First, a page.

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Wednesday, January 21, 2015

A Small Rant

Silly protest sign
Today I was getting on my winter duds to take my morning dog walk, listening to Wisconsin Public Radio, when I heard something that made me jut my chin and Make Proclamations at my good-humored husband.  This happens fairly often when I listen to the news, granted. There are many things to make a person outraged and this is undoubtedly a small bone of contention in the scheme of things.  But STILL!  I think you will join me in my indignation, so I'm posting here about it.

They were doing a Wisconsin Life piece, and an author was talking about reading with his children.  So far, so good!  How cool is that?  But then he went on to smugly say that he prefers to read "real stories" with them.  I thought, oh, they prefer nonfiction.  But no.  He meant books that are written for adults.  In fact, he meant Illustrated Classics versions of books that are written for adults.

Okay, well. I'm truly glad that this dad is reading to his kids and expanding on the experience by doing interesting things related to the books.  It's great they've found something that works for them.  But to declare that a "real story" means a book for adults, and therefore insinuate that books written for kids are somehow less worthy?  That gets my goat.  Especially when he's holding up the Illustrated Classics version of a book as more real than the hundreds of high-quality, amazing children's books that are out there.  I mean, my daughter used to read the Illustrated Classics version of The Three Musketeers her grandparents gave her with pen in hand to correct all the grammar and punctuation errors.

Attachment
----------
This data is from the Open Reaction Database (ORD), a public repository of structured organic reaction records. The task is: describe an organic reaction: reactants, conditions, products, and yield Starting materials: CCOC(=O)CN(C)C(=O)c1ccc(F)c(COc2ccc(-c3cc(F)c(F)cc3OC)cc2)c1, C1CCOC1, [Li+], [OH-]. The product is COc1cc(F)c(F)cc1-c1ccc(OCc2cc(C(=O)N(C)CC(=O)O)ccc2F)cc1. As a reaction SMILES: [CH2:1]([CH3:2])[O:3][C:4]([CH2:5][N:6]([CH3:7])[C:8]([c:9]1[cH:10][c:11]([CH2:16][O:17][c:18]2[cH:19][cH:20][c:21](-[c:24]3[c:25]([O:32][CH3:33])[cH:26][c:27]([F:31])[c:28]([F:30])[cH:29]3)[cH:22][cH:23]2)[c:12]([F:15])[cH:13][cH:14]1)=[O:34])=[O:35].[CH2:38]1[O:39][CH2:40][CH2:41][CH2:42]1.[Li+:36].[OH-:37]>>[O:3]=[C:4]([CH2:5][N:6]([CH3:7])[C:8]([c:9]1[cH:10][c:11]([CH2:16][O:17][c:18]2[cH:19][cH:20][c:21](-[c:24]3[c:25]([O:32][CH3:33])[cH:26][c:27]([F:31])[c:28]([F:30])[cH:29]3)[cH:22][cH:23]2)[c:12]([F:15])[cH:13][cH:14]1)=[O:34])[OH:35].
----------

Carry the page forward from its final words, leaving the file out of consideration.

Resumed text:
I'm sure you all agree with me that the field of children's literature is rich and broad.  Let's keep doing what we can to promote those real stories to the public!


  1. Jean Little wrote "People who read condensed versions instead of the real book are like people who read a road map and think they've been on a journey."

    With so many wonderful books for different ages and tastes, how sad that he is limiting his child to the abridged versions of a very narrow selection of books.

  2. Don't forget that most of the original books that Illustrated Classics are based on are from the same old dead-white-guy canon and are devoid of minority and under-represented characters and voices. They also perpetuate white patriarchal culture that disempowers women and minorities. I'm firmly on the soapbox with Leah on this one.